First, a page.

USB Flash Memory – Safely Removing From A Windows Based ME/2000/XP Computer

USB flash memory drives, aka thumb drives or handy drives, are a great way to store information and to transfer information from computer to computer. Simple to use and very affordable, the popularity of these drives has increased over the years. These drives are now as common as were the old floppy disks that they have replaced.

But are you aware that when using Windows ME/2000/XP there is a procedure to follow before unplugging the USB flash memory stick from the USB port?

When you plug in a USB flash memory device into an available USB port, the USB monitor icon will appear in the system tray of the taskbar. You know, the area down where the time is located at the bottom right of the screen. You may also hear a sound once the memory drive is inserted.

To remove the USB flash memory drive after you are done, follow this procedure:

  • Confirm that all activity has completed. Normally the light on the USB drive will cease to flash.
  • Click on the USB monitor icon in the system tray of the taskbar.
  • A “Stop USB Mass Storage Device -Drive E” pop-up list should appear next to the icon.
  • Click on the pop-up list and a “Safe to Remove Hardware” windows will appear.
  • Click “OK” to close this window and then unplug the USB device.

That’s it – you’re done.
[tags]USB, flash, memory, drive, windows, me, 2000, xp, safely[/tags]

Article Written by

I have been writing for Lockergnome for eight years.

  • mcwhite

    i know its just to be safe, but why is this nessary? ive never done it before besides running through the steps to do it. im not computer illiterate, i know errors can happen due to applications running or things running in the background, but just for normal day to day unpluging why is this nessary?

    thank you

  • ben ward

    Hey. I would like to know this too!

  • Ron Schenone

    Hello mcwhite and ben,
    Like most everyone I always just yanked the usb stick out. It seems by following the above procedure it does two things. Turns off the juice to the stick and MAY, just MAY prevent file corruption on the stick. Your mileage may vary.

    I know take the time to to it properly. However, this is more of a safety precaution than being cast in stone. :-)

    All the best and thanks for the comments, Ron

  • Philip T

    I have LOST data by simply unplugging the USB drive. Windows sometimes soes a delay write to the USB drive. By stopping the drive properly it writes any data to the drive that may be in the delayed write cache.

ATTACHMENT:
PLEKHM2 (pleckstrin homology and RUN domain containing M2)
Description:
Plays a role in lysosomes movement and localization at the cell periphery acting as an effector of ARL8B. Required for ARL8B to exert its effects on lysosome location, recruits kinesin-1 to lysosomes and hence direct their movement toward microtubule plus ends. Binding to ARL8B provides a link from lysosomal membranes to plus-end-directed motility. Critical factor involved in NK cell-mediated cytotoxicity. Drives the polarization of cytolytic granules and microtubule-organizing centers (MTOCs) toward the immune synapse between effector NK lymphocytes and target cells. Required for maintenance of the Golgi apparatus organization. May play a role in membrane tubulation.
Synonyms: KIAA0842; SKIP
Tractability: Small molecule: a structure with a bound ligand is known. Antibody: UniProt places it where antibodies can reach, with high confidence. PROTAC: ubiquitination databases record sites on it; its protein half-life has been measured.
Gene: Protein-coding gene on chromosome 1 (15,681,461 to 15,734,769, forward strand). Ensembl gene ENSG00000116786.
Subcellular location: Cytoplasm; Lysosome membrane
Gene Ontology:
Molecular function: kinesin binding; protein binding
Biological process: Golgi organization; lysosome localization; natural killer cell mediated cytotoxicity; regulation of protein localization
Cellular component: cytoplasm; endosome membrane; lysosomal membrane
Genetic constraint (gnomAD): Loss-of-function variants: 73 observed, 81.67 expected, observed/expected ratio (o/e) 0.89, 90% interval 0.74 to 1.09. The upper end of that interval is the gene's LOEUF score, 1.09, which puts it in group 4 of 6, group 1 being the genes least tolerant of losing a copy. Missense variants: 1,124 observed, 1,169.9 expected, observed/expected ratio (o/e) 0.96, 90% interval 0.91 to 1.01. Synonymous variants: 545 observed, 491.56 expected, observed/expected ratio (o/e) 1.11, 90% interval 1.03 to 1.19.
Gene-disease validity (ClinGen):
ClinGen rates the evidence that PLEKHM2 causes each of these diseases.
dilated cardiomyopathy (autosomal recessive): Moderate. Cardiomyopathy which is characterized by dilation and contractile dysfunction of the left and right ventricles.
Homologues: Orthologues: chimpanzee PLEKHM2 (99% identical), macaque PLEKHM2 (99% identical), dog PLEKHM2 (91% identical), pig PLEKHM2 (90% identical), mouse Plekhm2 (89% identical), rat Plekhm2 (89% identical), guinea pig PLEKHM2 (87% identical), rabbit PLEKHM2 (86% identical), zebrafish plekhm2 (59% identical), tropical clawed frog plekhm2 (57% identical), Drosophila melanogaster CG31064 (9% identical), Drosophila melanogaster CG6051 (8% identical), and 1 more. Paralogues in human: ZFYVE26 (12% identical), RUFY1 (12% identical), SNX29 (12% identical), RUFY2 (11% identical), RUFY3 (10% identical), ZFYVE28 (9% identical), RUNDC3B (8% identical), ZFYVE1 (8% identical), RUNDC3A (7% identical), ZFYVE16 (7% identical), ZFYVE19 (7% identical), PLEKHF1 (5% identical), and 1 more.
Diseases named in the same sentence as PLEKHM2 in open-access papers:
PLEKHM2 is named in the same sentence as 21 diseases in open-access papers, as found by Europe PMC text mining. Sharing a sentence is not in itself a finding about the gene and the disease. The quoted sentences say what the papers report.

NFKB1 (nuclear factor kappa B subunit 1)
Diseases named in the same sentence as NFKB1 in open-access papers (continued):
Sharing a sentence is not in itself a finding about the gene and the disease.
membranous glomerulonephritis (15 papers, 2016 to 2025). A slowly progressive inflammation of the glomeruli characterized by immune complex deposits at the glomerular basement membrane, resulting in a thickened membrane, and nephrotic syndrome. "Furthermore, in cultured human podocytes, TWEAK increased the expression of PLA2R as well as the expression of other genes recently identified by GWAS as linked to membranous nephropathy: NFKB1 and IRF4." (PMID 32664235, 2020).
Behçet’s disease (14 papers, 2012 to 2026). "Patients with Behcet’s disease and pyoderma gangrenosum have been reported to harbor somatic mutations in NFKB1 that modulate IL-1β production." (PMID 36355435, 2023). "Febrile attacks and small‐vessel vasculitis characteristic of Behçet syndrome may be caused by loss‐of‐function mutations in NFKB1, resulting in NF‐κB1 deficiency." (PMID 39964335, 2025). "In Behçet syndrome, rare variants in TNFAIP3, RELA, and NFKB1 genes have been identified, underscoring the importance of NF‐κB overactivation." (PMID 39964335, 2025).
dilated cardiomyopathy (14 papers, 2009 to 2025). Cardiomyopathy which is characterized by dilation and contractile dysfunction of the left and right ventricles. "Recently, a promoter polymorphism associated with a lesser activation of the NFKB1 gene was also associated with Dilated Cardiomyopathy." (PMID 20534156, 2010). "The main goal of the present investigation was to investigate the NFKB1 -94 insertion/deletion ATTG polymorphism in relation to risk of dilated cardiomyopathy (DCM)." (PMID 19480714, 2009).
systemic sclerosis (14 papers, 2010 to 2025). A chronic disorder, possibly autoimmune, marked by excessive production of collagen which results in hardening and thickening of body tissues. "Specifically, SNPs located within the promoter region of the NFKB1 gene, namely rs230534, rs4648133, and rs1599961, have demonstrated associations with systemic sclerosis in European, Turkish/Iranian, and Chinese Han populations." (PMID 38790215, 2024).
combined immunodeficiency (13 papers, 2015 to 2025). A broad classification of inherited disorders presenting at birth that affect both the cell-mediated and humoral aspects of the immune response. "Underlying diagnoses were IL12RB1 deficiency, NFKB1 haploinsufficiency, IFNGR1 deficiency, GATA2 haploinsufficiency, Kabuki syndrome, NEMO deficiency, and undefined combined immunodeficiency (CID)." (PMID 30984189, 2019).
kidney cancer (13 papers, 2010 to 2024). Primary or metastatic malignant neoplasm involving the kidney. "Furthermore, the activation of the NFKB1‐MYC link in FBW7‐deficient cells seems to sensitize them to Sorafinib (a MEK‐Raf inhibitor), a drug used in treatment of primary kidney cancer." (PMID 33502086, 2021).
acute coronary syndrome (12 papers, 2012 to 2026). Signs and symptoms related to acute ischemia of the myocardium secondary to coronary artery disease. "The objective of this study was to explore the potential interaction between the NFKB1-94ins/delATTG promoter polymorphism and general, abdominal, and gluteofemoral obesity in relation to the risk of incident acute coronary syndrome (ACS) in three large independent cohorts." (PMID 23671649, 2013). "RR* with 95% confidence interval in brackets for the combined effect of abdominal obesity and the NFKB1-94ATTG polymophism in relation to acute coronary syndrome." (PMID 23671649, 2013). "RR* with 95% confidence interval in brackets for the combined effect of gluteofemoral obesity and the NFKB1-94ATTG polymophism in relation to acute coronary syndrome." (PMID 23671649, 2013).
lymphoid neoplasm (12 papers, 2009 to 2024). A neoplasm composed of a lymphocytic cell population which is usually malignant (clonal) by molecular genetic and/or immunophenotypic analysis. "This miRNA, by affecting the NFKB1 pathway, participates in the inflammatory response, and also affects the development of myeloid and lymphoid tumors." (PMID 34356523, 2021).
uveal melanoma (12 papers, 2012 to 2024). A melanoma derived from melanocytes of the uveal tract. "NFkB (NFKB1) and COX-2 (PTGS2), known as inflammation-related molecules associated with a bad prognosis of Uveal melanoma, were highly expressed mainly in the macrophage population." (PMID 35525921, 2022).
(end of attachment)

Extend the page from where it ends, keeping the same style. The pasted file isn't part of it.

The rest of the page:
• Ron Schenone

    Hi Philip T,
    Thanks for the info.

  • adam

    is it safe to leave a usb in your computer?

  • Ron Schenone

    Hi Adam,
    On my Vista box I’m using a USB drive for Ram Boost and leave it in all of the time. So far no problems. :-)


  • Melissa

    I tried to install the sp3 update from Microsoft’s site and my computer would boot to a blue screen. I had to have a tech from Friendly Computers come to my house to fix my computer. It took him about 45 minutes, and their rates were really reasonable. I am not sure what the problem was, but if you are having any problems, I recommend their services. Their site is and you can find the closest location on their site.

  • Ron Schenone

    Thanks Melissa

  • Jack Alexander

    If one is running ‘Buzzsaw’ defrag service you must first stop that service to safely remove a thumb drive. Otherwise the user will most likely get a message to try again at a later time.

  • Doha

    I am using windows vista home premium and the USB monitor icon does not show at all on my task bar. How can I safely remove my usb flash memory? or is it not needed in Viista?

    Thank you

  • Ron Schenone

    Hi Doha,
    Check this article. You should have a USB icon with a green check mark next to it.

  • Doha

    Thanks Ron for the reply,

    But still I do not have it, I tried to figure out how to make it show but it does not… Can you tell me how to make it show?


  • Ron Schenone

    Hello Doha,
    Try this – which I found on the Elder Geek forum:
    ‘Did you make any hardware or software changes before this problem occurred?
    If no changes were made and this just “happened”…you could try running a System Restore, to a time or day before the problem.